Warning: Trying to access array offset on value of type null in /home/writiynd/public_html/wp-content/themes/voice/single.php on line 15

PARENTAL MARITAL STATUS AND ITS EFFECTS ON UNDERGRADUATES SOCIAL BEHAVIOUR

CHAPTER ONE

INTRODUCTION

1.1                Background of the study

In our society, there is growing concern about incidents of youth social behavior. Part of this concern stems from the impact of parents’ marital status on their children’s social behavior, which has a broader impact on society as a whole. The family unit is the foundation of society. It is at the heart of the socialization process, where children are well integrated into the adult world. It is widely held that a child is not born human or social. Only through interaction with others in the environment does he develop his true human nature and personality. This statement implies that the environment (including the family) and culture provide content and direction for the development of individuals in society (Allport 1949,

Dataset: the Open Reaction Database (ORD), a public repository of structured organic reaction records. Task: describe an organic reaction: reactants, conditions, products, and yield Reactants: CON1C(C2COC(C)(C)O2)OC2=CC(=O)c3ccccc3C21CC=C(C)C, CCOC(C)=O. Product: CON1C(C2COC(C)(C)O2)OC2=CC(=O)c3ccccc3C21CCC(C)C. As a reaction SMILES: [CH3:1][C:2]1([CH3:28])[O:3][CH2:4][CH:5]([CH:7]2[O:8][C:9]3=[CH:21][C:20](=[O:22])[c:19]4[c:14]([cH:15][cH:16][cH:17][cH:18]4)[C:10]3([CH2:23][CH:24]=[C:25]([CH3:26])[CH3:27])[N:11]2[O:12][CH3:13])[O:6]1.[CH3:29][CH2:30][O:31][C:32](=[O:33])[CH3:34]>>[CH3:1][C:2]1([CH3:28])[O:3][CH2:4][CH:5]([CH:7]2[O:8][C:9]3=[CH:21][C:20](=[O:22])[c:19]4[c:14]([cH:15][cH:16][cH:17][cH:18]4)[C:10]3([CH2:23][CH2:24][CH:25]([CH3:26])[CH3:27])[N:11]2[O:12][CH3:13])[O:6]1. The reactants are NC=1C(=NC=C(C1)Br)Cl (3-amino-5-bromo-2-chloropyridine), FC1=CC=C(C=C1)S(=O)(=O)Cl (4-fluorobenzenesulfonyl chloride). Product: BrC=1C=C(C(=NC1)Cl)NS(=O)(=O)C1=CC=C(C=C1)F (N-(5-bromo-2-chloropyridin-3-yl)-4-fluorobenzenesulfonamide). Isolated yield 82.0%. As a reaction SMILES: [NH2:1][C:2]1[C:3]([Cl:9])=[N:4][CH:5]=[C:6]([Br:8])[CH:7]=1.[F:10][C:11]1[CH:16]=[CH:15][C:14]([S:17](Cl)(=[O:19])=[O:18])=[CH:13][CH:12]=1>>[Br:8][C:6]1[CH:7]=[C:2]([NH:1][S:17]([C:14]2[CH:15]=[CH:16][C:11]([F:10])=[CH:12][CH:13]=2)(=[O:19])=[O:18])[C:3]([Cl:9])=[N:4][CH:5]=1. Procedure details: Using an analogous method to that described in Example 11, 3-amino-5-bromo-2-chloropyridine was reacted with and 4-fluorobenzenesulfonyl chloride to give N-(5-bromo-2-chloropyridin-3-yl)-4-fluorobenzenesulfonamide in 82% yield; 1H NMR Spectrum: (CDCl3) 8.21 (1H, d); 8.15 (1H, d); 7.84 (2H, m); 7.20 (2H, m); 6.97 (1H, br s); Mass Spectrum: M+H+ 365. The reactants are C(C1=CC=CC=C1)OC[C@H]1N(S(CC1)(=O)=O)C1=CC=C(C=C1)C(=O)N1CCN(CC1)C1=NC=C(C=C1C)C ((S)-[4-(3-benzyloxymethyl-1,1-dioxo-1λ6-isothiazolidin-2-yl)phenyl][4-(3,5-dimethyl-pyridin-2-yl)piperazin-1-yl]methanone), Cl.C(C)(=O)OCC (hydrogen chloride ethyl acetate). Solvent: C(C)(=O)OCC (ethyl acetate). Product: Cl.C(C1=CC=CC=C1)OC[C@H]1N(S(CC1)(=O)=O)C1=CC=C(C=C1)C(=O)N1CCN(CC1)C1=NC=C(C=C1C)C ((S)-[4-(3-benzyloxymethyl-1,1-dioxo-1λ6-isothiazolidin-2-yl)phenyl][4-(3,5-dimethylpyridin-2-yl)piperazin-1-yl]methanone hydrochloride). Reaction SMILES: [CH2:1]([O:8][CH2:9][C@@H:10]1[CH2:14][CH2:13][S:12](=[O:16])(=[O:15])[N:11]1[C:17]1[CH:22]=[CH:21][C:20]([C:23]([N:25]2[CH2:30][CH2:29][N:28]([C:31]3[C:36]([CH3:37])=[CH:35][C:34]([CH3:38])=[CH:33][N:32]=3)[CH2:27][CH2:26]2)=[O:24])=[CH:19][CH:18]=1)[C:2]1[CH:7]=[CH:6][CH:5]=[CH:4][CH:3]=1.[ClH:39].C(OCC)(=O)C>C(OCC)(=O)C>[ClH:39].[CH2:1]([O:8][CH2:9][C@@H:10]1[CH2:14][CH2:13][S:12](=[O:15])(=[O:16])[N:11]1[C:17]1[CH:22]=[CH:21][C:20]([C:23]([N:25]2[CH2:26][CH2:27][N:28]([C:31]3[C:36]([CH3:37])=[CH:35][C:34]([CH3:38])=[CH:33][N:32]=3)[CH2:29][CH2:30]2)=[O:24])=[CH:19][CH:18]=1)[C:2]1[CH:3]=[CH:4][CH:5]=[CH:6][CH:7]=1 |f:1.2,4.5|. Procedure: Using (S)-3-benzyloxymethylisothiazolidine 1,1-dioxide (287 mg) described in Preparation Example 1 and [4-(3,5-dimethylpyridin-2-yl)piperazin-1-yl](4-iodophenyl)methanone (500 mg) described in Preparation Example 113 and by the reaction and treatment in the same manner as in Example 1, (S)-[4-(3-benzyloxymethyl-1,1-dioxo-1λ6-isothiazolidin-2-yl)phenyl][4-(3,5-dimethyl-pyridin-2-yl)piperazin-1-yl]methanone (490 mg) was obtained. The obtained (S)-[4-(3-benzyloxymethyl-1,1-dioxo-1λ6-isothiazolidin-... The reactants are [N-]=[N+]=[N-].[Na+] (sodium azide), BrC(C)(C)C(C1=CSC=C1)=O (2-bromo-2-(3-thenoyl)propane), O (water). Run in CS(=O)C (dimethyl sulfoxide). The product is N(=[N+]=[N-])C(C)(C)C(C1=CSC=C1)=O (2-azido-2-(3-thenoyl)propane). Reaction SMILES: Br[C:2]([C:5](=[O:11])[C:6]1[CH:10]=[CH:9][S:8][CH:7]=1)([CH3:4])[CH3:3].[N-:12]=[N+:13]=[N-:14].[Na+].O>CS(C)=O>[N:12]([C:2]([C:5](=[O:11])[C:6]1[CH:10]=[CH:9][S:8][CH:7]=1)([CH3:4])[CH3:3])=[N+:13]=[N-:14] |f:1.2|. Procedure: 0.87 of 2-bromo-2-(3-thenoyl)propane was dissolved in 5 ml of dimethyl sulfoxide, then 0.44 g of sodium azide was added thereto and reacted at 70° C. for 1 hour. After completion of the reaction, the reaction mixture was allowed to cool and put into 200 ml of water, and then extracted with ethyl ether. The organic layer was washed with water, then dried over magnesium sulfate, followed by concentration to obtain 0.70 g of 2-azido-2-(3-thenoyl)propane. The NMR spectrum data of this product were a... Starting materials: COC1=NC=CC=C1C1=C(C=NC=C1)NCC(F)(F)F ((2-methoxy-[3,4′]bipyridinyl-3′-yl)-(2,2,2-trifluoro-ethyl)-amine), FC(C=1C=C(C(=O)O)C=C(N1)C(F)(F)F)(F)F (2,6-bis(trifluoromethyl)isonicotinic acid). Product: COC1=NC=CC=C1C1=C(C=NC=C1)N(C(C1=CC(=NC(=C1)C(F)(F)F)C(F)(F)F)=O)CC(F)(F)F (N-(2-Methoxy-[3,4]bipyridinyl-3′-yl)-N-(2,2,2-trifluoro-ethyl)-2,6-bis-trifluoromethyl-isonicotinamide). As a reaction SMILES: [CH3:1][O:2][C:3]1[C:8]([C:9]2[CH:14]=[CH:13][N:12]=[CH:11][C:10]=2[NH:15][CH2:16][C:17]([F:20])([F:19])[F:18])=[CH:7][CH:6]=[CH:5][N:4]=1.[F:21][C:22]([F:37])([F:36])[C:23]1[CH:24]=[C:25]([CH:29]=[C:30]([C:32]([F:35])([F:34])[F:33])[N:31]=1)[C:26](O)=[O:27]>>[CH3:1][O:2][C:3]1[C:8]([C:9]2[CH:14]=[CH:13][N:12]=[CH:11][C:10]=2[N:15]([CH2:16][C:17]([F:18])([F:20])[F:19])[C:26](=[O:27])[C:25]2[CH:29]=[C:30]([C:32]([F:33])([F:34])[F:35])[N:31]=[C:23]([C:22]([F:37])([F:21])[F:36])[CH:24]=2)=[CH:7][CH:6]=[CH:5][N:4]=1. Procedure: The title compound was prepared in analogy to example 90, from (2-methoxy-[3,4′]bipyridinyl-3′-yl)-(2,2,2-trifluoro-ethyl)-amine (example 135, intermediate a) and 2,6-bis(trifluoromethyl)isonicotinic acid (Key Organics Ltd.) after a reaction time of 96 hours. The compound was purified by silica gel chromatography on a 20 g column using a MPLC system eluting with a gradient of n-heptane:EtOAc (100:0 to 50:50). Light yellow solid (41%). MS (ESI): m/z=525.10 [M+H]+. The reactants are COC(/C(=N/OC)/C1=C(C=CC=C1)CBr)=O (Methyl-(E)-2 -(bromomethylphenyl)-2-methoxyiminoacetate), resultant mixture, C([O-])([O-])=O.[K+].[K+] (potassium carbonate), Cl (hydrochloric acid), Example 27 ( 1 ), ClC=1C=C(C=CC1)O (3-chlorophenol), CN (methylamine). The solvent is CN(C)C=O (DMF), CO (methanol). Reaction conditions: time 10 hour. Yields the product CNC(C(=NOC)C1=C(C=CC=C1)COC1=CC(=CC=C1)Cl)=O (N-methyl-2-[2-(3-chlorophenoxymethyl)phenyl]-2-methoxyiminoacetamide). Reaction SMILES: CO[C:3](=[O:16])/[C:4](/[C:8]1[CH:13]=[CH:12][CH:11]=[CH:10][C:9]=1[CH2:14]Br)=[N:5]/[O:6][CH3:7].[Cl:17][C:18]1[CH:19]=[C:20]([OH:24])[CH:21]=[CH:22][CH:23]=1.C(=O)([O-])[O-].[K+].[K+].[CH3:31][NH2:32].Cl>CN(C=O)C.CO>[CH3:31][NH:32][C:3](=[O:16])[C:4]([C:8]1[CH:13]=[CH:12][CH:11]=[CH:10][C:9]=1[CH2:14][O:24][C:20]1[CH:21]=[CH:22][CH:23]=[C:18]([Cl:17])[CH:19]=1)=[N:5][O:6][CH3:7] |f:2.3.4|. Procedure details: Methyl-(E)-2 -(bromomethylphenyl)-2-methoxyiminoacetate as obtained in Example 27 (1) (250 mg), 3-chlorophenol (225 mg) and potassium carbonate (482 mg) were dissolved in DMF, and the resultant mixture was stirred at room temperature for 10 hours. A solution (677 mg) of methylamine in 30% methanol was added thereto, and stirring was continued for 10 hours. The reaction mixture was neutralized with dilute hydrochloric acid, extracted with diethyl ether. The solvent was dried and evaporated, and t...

(1949, Kluckhohn and Marray).

Parents, as the primary socializers of their children, must understand their children’s developmental patterns. This will improve the appropriate methods of child rearing used with each child, as well as devise methods of dealing with their numerous social problems. As a result, children born from the same parents differ significantly, and one method of raising them may not work well for all of them. Parents, as the child’s first teachers, are responsible for socializing and teaching the child the accepted values, norms, and traditions of society. Their failure to use the best method for each child has an impact on the individual’s social life. According to Onyejiaku (1991), human socialization is a complex process. No adolescent is born into the world knowing everything.